Bitcoin is Not an Inflation Hedge, says Bank of Canada Official

Despite their enthusiasm for blockchain technology, the governors of the Bank of Canada are not convinced that cryptocurrencies represent a "stable source of value."

Carolyn Rogers, the Bank of Canada's senior deputy official, recently dismissed the idea that cryptocurrency may be an effective inflation hedge. She claimed that digital assets "do not meet the standard" of a reliable source of payment or value because of their volatility.

Another Banker Against Bitcoin, Liberal MP Yvan Baker, asked the official on Monday if digital currencies like Bitcoin may be a viable tool for ordinary people to avoid inflation.

Inflation in Canada, like in the United States, is at a 30-year high. The annual CPI increase in March was 6.7 percent, about the same as in November in the US and a full 100 basis points more than the previous month.

“We don’t see cryptocurrencies as a way for Canadians to opt-out of inflation or a stable source of value,” said the official.

Because of its finite number of 21 million coins, Bitcoin is often referred to as "digital gold" by industry insiders. This protects it from monetary debasement, which is regarded to be the primary source of inflation today.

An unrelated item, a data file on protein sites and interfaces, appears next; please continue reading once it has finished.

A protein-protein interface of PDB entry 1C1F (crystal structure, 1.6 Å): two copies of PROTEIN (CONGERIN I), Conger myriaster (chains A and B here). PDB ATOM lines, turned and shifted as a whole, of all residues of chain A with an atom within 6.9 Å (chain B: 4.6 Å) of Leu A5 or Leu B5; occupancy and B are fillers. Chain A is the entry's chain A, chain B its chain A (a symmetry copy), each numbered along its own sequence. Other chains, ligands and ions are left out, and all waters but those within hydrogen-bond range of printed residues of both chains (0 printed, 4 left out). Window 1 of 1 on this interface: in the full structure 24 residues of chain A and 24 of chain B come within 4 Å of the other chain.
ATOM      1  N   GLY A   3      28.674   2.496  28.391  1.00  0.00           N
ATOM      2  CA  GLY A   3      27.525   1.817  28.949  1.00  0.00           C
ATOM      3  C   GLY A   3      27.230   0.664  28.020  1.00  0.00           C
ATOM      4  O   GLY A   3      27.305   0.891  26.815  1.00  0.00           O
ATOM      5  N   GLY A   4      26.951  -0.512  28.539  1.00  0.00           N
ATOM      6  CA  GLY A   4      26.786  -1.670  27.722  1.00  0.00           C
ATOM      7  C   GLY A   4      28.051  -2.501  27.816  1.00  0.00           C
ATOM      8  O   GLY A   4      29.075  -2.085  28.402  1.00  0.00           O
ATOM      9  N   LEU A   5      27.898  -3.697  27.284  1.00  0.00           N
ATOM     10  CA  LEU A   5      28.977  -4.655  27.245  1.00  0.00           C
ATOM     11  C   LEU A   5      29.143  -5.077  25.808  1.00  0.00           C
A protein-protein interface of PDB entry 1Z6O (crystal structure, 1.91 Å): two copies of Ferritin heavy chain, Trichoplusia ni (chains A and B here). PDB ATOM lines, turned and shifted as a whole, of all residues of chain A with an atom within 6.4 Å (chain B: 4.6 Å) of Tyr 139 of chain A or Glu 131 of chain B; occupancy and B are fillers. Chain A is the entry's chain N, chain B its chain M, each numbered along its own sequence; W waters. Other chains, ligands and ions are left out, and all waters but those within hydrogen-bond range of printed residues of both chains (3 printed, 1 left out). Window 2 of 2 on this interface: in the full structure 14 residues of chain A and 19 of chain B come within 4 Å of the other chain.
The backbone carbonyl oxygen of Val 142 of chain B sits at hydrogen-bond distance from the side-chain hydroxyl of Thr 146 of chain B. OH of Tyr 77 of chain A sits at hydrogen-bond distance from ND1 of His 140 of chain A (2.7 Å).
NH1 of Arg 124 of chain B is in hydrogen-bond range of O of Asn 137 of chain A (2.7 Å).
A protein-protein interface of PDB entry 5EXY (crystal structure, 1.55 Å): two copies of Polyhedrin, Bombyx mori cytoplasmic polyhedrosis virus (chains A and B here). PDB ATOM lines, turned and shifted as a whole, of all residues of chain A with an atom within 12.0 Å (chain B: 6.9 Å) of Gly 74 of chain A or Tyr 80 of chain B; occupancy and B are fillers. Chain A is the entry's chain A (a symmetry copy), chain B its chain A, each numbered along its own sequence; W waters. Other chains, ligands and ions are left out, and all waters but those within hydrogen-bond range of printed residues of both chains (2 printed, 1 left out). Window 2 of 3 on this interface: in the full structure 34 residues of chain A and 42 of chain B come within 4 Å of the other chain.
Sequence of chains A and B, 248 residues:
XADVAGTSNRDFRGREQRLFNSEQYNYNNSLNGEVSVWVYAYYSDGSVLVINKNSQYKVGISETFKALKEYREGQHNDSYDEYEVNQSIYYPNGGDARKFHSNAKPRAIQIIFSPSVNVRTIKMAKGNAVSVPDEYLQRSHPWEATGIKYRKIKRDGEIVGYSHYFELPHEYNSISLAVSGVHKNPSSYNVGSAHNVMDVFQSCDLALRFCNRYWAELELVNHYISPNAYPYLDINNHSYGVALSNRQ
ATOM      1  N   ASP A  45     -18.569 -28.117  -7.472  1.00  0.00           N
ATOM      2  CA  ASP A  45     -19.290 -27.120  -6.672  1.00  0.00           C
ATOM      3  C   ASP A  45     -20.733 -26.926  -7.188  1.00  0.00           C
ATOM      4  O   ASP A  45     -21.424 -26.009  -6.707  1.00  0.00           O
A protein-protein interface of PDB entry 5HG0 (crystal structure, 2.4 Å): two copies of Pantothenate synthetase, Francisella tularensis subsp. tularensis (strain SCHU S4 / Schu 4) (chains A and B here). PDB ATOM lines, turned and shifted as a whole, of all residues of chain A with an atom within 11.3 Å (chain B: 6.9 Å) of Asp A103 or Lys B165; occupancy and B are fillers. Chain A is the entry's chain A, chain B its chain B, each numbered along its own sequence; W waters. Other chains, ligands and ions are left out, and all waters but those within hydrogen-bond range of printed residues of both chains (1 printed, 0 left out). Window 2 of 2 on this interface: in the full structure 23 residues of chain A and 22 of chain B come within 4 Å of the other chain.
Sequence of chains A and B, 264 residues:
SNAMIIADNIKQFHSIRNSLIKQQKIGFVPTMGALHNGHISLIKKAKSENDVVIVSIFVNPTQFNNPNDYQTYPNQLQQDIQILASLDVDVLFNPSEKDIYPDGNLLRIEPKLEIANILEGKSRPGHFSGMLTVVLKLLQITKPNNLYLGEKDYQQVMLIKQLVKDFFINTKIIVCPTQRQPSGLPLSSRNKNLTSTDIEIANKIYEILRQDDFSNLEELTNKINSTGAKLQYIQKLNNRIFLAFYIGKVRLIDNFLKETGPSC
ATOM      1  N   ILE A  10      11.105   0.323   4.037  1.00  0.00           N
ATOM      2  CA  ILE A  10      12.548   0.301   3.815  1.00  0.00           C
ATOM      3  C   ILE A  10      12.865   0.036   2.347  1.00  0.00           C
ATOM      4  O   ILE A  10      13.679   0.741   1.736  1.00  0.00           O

Many people, notably bankers, have been hesitant to conceive of it that way. Bitcoin is a "very speculative asset," according to ECB President Christine Lagarde. Meanwhile, Federal Reserve Chairman Jerome Powell has stated that Bitcoin is neither a good store of value nor a good medium of trade.

Despite his opposition to cryptocurrencies as assets, the governor recognizes certain "important innovations" in the area and wants to profit on them in a "regulated environment." Canada's central bank. The Bank of Canada has already begun the "development stage" of a potential CBDC, though parliament will eventually decide whether or not to approve one.

Tiff Macklem, a fellow governor, meanwhile, is opposed to the idea of cryptocurrencies ever replacing the Canadian dollar.

“We certainly expect the Canadian dollar will remain at the center of the Canadian financial system,” he said.

Canadian Party Leaders Disagree Bitcoin disapproval isn't universal in Canada's legislature: Conservative MP Pierre Poilievre has endorsed it as a viable alternative to Canada's depreciating currency. The politician is now seeking to become the Conservative Party's leader and, eventually, to run for Prime Minister against Justin Trudeau.

He urged on Canada to reclaim control of its money from bankers and politicians in a public campaign commercial last month, and to become the "blockchain capital of the world."

In the run-up to Canada's federal election last year, Maxime Bernier, a libertarian third-party leader, expressed support for Bitcoin. It's a "new and innovative" strategy to resist central banking, he said.